I spent the last two weeks in the remote wilderness of Botswana.
This wasn’t just a safari. It was an immersion into the untamed natural world. During our time, we were surrounded by wild dogs, lions, leopards, hippos, elephants, and everything else in between.
The journey to our campsite was an odyssey in itself, involving jets, prop planes, and a helicopter ride (with one takeoff delayed by a family of warthogs crossing the airstrip!).
One afternoon in particular provided a lesson that changed my understanding of rest.
After driving around the bush for hours, we came across a pride of lions on the hunt (here’s a photo I snapped). For a while, they prowled their territory—a seamless blend of power and patience—before deciding it was time for a break.
What struck me wasn’t their decision to rest.
It was how they rested.
For me, “rest” means switching from one task to another—replacing work with reading, listening to music, watching movies, or other “active rest” activities. These are all fun diversions, a way to switch the mind’s tracks without completely stopping its journey.
But unlike humans, these lions surrendered entirely to rest. They sprawled out under the African sun, eyes closed, each muscle at ease (here’s a photo). This type of complete and unapologetic stillness might seem at odds with the idea of the lion as a symbol of constant vigilance and strength. Yet their power lied in recognizing when to pause and embrace complete rest.
This stark contrast between human and lion approaches to rest—active versus complete—struck a chord. Active rest merely diverts our energy from one channel to another, providing a change of scenery. But complete rest pulls us off the mental merry-go-round, offering our minds and bodies a chance to reset in a way that partial engagement can’t.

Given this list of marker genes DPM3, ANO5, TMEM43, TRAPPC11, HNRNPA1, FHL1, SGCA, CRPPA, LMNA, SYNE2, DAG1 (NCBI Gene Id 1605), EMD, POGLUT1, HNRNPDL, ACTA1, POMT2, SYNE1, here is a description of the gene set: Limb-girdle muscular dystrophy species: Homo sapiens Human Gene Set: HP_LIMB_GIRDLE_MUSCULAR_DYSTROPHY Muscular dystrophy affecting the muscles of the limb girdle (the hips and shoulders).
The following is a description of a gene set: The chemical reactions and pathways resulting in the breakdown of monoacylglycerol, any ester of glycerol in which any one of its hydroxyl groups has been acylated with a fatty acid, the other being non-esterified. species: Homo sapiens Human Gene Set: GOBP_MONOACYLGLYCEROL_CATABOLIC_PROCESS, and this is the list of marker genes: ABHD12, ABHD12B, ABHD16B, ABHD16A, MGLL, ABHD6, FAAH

Inspired, I began experimenting with this lion-like form of rest. Instead of switching tasks as a mental break, I embraced stillness. I would lie down for 15 minutes—not to take a nap—but to disconnect entirely, close my eyes, and just be. No podcasts to stimulate thought, no books to engage the mind. Just a complete shutdown of all my senses.
The results were astonishing. This practice of “doing nothing” rejuvenated me more than any active rest ever had—enhancing my presence, focus, and creativity in every aspect of life. What would normally take me two hours took one. This experiment has morphed into a lifestyle, one that honors the natural rhythms of action and rest.
You might be thinking, “I’m too busy to completely rest. I’ve got responsibilities that can’t be ignored.”
But here’s the thing: These lions prioritized rest despite their hunger and despite the dangers lurking nearby. Their situation was truly life-or-death. Your PowerPoint presentation pales in comparison. If they can rest, so can you.
If you’re feeling a low-level form of tiredness throughout the day, you might be relying too much on active rest and too little on complete rest.
So, the next time you hesitate to take a full break, thinking of your endless to-do list or looming deadlines, remember the lions of Botswana. Give yourself the permission to rest fully, to shut down completely—even if just for a short while.
You’ll find that sometimes, the most productive thing you can do is absolutely nothing at all.